Katherine Heigl, a star of the television series Grey’s Anatomy and films like Knocked Up and 27 Dresses, recently made non-TMZ headlines when she sued drugstore chain Duane Reade for $6 million dollars for posting a photo of her to its Twitter and Facebook accounts, accompanied the text “Love a quick #DuaneReade run? Even @KatieHeigl can’t resist shopping #NYC’s favorite drugstore.” Here’s a copy of the Twitter post that has caused such a stir:


What’s the problem, you ask? In a time when celebrities regularly post photos of their daily lives to public Twitter accounts and selfies dominate the social media space, what’s the big deal with a company posting a paparazzi photo of a celebrity that no doubt was already available in the public domain? The problem, according to Ms. Heigl, is that Duane Reade used the photograph for its own commercial advertising without her permission, exploiting Ms. Heigl’s celebrity status for its own commercial gain.  This conduct, according to Ms. Heigl’s complaint, is a violation of the Lanham Act, her right of privacy and publicity under New York Civil Rights Law, and New York unfair competition.

Celebrities like Ms. Heigl have long recognized the value in their names and images.  Endorsement deals between celebrities and companies have been a staple of the advertising industry for years, banking celebrities millions of dollars.  In addition, celebrities have long objected to the unauthorized use of their image for commercial purposes, relying on the Lanham Act and state publicity and privacy laws to protect the value of their image and name.  For example, in a case brought by Michael Jordan against Jewel Food Stores, Mr. Jordan claimed that an advertisement that congratulated him for induction into the Hall of Fame misappropriated his identity for commercial benefit, in violation of the Lanham Act, the Illinois Right of Publicity Act, Illinois’ deceptive-practices statute, and the common law of unfair competition.  More recently, the White House objected to the attempted commercial use by Samsung of baseball star David Ortiz’s selfie with President Obama.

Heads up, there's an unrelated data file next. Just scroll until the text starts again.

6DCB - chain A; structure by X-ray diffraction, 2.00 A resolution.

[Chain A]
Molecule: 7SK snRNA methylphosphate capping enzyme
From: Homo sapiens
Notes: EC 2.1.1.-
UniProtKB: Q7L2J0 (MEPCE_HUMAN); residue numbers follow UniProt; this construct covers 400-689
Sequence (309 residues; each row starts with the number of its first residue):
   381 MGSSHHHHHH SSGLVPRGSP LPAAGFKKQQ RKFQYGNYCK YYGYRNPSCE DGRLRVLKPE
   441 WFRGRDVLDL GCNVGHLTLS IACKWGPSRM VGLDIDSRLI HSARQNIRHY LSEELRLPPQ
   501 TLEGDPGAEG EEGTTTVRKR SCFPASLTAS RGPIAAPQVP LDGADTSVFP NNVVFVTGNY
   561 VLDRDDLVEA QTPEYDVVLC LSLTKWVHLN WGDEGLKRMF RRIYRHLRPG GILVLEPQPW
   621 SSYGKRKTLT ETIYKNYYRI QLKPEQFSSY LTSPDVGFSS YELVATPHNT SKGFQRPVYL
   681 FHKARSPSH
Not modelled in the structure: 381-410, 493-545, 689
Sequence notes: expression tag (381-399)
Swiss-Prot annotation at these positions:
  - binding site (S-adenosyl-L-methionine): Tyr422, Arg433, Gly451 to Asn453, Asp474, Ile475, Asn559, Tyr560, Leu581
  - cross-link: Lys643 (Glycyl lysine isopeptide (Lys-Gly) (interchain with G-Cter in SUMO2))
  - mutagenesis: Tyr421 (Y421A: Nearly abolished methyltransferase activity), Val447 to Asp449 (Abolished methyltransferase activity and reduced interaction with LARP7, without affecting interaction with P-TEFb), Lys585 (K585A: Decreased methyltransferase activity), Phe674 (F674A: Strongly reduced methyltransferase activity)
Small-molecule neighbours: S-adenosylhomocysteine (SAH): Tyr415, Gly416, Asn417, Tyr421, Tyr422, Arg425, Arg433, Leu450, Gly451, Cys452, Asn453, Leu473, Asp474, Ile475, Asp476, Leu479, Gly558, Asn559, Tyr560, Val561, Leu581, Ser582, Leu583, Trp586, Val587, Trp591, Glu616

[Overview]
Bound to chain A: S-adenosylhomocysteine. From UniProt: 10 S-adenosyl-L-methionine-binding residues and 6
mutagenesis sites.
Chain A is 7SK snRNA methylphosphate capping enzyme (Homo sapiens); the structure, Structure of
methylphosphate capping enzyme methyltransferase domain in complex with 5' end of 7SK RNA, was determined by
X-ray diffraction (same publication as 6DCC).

The use of celebrities in advertising has become more complicated as they have embraced social media as a forum for promotional and marketing activities.  Companies that have formal endorsement agreements in place with celebrities may be able to avoid suits like Ms. Heigl’s, but both parties must be careful to comply with the FTC’s Guides Concerning the Use of Endorsements and Testimonials in Advertising which requires disclosure of any “material connection” between the company and the celebrity—celebrities who are paid (or given freebies) to endorse a product, or who have a stake in the company, must clearly disclose the existence of a relationship in tweets, posts, or other interactions with consumers via social media.  If a company posts celebrity photos (as in the recent NAD decision involving eSalon) or for that matter re-tweets a celebrity without consent or  a formal endorsement relationship, it may face potential risks, given the blurry line that exists between editorial and commercial use of a celebrity name/image in social media.

In short, while the use of celebrities in advertising and promotion may potentially be profitable, the legal landscape is littered with regulatory landmines and litigation bombshells.  Celebrities and public figures know that their image is valuable and will go to great lengths to protect that image.  Although the paparazzi and the celebrities themselves may make the lifestyles of the rich and famous seem readily accessible on social media, the savvy marketer will tread carefully before trying to harness the power of a celebrity’s brand to bolster its own without getting permission to do so and properly disclosing the relationship, lest the dollar value associated with the celebrity name end up coming out of the marketer’s pocket rather than showing up on its balance sheet.